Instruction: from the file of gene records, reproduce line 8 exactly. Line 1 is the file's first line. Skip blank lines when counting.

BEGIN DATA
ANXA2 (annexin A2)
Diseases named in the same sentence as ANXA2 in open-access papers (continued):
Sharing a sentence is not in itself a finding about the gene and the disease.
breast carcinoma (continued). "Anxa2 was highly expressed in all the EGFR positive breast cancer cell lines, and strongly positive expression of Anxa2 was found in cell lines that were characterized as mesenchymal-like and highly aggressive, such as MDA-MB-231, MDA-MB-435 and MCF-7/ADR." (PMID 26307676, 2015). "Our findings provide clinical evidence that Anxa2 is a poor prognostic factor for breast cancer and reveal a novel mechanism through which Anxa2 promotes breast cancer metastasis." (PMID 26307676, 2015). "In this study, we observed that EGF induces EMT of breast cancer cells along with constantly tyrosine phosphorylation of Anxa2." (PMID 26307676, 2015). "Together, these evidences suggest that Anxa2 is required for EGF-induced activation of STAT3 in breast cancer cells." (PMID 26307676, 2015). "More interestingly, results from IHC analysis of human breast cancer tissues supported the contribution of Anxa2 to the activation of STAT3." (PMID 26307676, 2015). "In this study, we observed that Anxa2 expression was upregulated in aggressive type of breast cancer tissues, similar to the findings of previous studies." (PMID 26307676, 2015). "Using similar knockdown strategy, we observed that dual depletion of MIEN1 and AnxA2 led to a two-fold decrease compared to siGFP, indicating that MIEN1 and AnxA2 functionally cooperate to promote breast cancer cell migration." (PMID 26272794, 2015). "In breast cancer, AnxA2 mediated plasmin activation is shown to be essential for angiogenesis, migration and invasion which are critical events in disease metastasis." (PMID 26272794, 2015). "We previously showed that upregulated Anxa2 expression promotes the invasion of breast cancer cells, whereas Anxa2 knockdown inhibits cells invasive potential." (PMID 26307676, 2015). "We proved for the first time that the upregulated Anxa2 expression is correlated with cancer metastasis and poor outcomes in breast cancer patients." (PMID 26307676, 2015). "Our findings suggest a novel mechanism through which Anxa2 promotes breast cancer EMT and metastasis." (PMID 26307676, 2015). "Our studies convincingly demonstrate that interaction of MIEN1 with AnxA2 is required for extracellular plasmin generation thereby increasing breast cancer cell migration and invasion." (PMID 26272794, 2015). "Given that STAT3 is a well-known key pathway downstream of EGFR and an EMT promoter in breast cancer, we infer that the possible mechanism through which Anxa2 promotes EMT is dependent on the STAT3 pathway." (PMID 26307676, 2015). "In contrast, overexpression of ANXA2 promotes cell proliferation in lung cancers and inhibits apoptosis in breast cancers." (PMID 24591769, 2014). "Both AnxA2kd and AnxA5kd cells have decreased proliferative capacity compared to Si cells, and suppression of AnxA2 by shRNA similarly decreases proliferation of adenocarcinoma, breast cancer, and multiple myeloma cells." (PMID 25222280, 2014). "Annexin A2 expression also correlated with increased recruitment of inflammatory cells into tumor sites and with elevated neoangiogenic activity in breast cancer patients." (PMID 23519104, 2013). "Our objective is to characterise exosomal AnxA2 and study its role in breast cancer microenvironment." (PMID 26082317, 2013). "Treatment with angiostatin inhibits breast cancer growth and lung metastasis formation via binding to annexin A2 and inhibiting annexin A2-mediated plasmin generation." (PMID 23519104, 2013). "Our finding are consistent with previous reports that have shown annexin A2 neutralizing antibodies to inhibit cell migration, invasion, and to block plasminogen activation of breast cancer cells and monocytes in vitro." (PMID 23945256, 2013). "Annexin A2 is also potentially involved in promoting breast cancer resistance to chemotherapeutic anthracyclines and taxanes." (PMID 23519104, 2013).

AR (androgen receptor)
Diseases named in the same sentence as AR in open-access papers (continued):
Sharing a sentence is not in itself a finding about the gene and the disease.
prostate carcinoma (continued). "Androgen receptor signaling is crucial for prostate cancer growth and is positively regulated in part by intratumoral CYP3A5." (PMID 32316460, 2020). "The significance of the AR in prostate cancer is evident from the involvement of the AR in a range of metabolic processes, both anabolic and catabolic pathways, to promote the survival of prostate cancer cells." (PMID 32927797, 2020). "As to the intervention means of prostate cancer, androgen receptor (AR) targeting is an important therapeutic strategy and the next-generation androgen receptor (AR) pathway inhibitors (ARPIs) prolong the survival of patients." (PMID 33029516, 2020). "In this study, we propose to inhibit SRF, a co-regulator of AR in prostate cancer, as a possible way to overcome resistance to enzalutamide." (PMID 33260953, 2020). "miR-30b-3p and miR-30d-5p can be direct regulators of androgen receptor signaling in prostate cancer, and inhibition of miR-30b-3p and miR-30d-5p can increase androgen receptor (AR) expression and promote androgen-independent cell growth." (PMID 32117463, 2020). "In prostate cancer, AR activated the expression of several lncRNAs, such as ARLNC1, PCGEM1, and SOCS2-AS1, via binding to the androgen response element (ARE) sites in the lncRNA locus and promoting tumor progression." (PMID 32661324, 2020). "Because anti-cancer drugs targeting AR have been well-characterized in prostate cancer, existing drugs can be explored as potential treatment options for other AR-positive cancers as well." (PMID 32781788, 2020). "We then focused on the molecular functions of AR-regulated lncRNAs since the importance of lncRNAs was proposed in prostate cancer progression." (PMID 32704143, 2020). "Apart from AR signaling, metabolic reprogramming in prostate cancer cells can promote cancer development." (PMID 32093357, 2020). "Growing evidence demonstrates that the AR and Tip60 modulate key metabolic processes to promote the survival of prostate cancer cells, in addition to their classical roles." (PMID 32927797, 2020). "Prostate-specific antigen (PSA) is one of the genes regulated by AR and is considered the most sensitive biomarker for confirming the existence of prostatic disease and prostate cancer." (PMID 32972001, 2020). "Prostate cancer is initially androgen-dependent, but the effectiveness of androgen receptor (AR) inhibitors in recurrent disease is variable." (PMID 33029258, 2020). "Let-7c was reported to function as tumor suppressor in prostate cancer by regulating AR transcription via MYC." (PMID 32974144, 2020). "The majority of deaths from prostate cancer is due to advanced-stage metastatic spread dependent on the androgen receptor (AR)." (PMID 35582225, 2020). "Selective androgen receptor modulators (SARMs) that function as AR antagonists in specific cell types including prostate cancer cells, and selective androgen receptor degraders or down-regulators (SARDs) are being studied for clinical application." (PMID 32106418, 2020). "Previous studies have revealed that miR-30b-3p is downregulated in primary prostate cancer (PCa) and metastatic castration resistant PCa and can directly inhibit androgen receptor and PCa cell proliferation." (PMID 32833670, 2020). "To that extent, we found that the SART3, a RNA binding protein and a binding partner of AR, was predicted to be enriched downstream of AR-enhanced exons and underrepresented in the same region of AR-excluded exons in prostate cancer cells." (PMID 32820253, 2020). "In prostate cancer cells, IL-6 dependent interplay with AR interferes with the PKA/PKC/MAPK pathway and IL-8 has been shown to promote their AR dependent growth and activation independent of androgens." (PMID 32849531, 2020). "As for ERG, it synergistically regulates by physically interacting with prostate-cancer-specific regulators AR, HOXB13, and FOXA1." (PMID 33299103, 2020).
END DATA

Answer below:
prostate carcinoma (continued). "Androgen receptor signaling is crucial for prostate cancer growth and is positively regulated in part by intratumoral CYP3A5." (PMID 32316460, 2020). "The significance of the AR in prostate cancer is evident from the involvement of the AR in a range of metabolic processes, both anabolic and catabolic pathways, to promote the survival of prostate cancer cells." (PMID 32927797, 2020). "As to the intervention means of prostate cancer, androgen receptor (AR) targeting is an important therapeutic strategy and the next-generation androgen receptor (AR) pathway inhibitors (ARPIs) prolong the survival of patients." (PMID 33029516, 2020). "In this study, we propose to inhibit SRF, a co-regulator of AR in prostate cancer, as a possible way to overcome resistance to enzalutamide." (PMID 33260953, 2020). "miR-30b-3p and miR-30d-5p can be direct regulators of androgen receptor signaling in prostate cancer, and inhibition of miR-30b-3p and miR-30d-5p can increase androgen receptor (AR) expression and promote androgen-independent cell growth." (PMID 32117463, 2020). "In prostate cancer, AR activated the expression of several lncRNAs, such as ARLNC1, PCGEM1, and SOCS2-AS1, via binding to the androgen response element (ARE) sites in the lncRNA locus and promoting tumor progression." (PMID 32661324, 2020). "Because anti-cancer drugs targeting AR have been well-characterized in prostate cancer, existing drugs can be explored as potential treatment options for other AR-positive cancers as well." (PMID 32781788, 2020). "We then focused on the molecular functions of AR-regulated lncRNAs since the importance of lncRNAs was proposed in prostate cancer progression." (PMID 32704143, 2020). "Apart from AR signaling, metabolic reprogramming in prostate cancer cells can promote cancer development." (PMID 32093357, 2020). "Growing evidence demonstrates that the AR and Tip60 modulate key metabolic processes to promote the survival of prostate cancer cells, in addition to their classical roles." (PMID 32927797, 2020). "Prostate-specific antigen (PSA) is one of the genes regulated by AR and is considered the most sensitive biomarker for confirming the existence of prostatic disease and prostate cancer." (PMID 32972001, 2020). "Prostate cancer is initially androgen-dependent, but the effectiveness of androgen receptor (AR) inhibitors in recurrent disease is variable." (PMID 33029258, 2020). "Let-7c was reported to function as tumor suppressor in prostate cancer by regulating AR transcription via MYC." (PMID 32974144, 2020). "The majority of deaths from prostate cancer is due to advanced-stage metastatic spread dependent on the androgen receptor (AR)." (PMID 35582225, 2020). "Selective androgen receptor modulators (SARMs) that function as AR antagonists in specific cell types including prostate cancer cells, and selective androgen receptor degraders or down-regulators (SARDs) are being studied for clinical application." (PMID 32106418, 2020). "Previous studies have revealed that miR-30b-3p is downregulated in primary prostate cancer (PCa) and metastatic castration resistant PCa and can directly inhibit androgen receptor and PCa cell proliferation." (PMID 32833670, 2020). "To that extent, we found that the SART3, a RNA binding protein and a binding partner of AR, was predicted to be enriched downstream of AR-enhanced exons and underrepresented in the same region of AR-excluded exons in prostate cancer cells." (PMID 32820253, 2020). "In prostate cancer cells, IL-6 dependent interplay with AR interferes with the PKA/PKC/MAPK pathway and IL-8 has been shown to promote their AR dependent growth and activation independent of androgens." (PMID 32849531, 2020). "As for ERG, it synergistically regulates by physically interacting with prostate-cancer-specific regulators AR, HOXB13, and FOXA1." (PMID 33299103, 2020).